Great user interface design or UI design means helping the user to complete a specific task as easily and efficiently as possible. Aesthetics are undeniably important, but at the core of great UI design is function.
This means that ideally the navigation should be so clear and intuitive that it feels invisible. If a user gets lost or can’t figure out how to achieve what they want to do, the UI isn’t doing its job (there are many examples of painful UIs that don’t demonstrate this. But below we’ll focus on examples of the User interface design done right.
The following websites and apps are not particularly new, so we are not talking about trends. But even after a few years, they do their job well by satisfying the user’s needs. Read on to find out why they are so successful and what we can learn from them. To learn more, enroll in our UX Design Foundations online course (opens in new tab).
01. Montreux Jazz Festival
There’s nothing like being at a festival to get your FOMO levels skyrocketing; It’s all too easy to miss some real gems no matter how many times you comb through the artist roster. But this awesome Montreux Jazz Festival UI theme aims to help you make sure you get the most out of your time at the event.
It kept things nice and simple, presenting you with six binary choices that you can swipe left or right to get a sense of your musical preference — do you prefer DJs over bands, for example? Once done, it will present you with your own personalized program based on what you think you will enjoy, complete with links to purchase tickets.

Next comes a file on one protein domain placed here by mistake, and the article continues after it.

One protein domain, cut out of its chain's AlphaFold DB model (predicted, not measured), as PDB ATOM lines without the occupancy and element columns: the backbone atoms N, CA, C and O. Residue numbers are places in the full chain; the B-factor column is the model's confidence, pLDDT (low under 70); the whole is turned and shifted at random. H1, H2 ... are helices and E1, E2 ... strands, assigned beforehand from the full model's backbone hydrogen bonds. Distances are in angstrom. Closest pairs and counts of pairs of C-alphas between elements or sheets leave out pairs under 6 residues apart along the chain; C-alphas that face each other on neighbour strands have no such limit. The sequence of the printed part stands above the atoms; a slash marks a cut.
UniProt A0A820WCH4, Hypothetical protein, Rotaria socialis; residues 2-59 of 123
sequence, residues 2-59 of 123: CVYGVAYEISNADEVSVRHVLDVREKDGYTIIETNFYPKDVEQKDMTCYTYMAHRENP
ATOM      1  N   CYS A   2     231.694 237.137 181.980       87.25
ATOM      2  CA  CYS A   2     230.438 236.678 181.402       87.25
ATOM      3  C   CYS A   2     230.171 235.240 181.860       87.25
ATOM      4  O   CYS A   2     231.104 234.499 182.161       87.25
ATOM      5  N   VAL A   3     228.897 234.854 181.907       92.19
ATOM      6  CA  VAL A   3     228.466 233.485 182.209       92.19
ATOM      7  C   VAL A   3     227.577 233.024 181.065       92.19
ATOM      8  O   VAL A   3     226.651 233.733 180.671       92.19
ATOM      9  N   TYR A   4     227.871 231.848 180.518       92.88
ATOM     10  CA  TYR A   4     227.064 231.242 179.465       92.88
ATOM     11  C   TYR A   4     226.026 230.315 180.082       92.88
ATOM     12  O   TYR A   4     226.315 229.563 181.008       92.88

It’s simple and intuitive, and while you’ll no doubt want to double-check the entire program anyway to make sure you definitely haven’t missed anything, it’s an excellent way of helping you quickly sift through lots of information to find results to the core of how simple a user interface should feel.
02. Tilt Brush
VR in UI and UX is currently a border area. What works on a flat screen doesn’t necessarily work that well in VR, and creating an effective and useful VR app that you can use for hours without getting motion sickness can be quite a challenge.
So it’s great to see a VR product like Google’s Tilt Brush (opens in new tab) – that lets you create 3D paintings in a virtual environment – that not only works, but is so intuitive to use and with such great results that artists are already incorporating it into their creative workflows. Walk this way (opens in new tab) for some great pro tips on getting started with this groundbreaking creative app that shows how UI can be applied to new realms.
Patterning, the iOS drum machine from Olympia Noise Co (opens in new tab), was unlike anything we had seen before. Rather than sequencing your rhythm on a grid like every other music app, Patterning uses a circular UI for the basic business of shaping your beats, with drums color-coded so you can easily see what’s what.
Aside from the basics, Patterning’s smart but minimal interface makes the more complicated business of sequencing longer songs from individual patterns much less challenging, allowing you to easily create variations on patterns and then stitch it all together.
It’s a similarly uncomplicated approach to making everything sound better too; Both the mixer and FX interface are thoughtfully designed with bold visual cues to help you get the sound you want without getting bogged down between unfathomable controls. The app shows that while there are many UI conventions for a reason, sometimes a radical departure can be entirely justified if it helps the user.
Creating and managing newsletters might not be the most exciting task in the world, but MailChimp’s beautifully crafted, intuitive user interface design is (opens in new tab) makes it that much tastier. Since the recent redesign, the web UI is clean, flat, and mostly typographic.
When your account is first set up, the classic “empty account” problem before your first campaign starts is offset by helpful, visually appealing user guides. There’s plenty of white space, and clear calls-to-action guide new users through each step of the process — in some cases even with a subtly animated pointer showing where to click.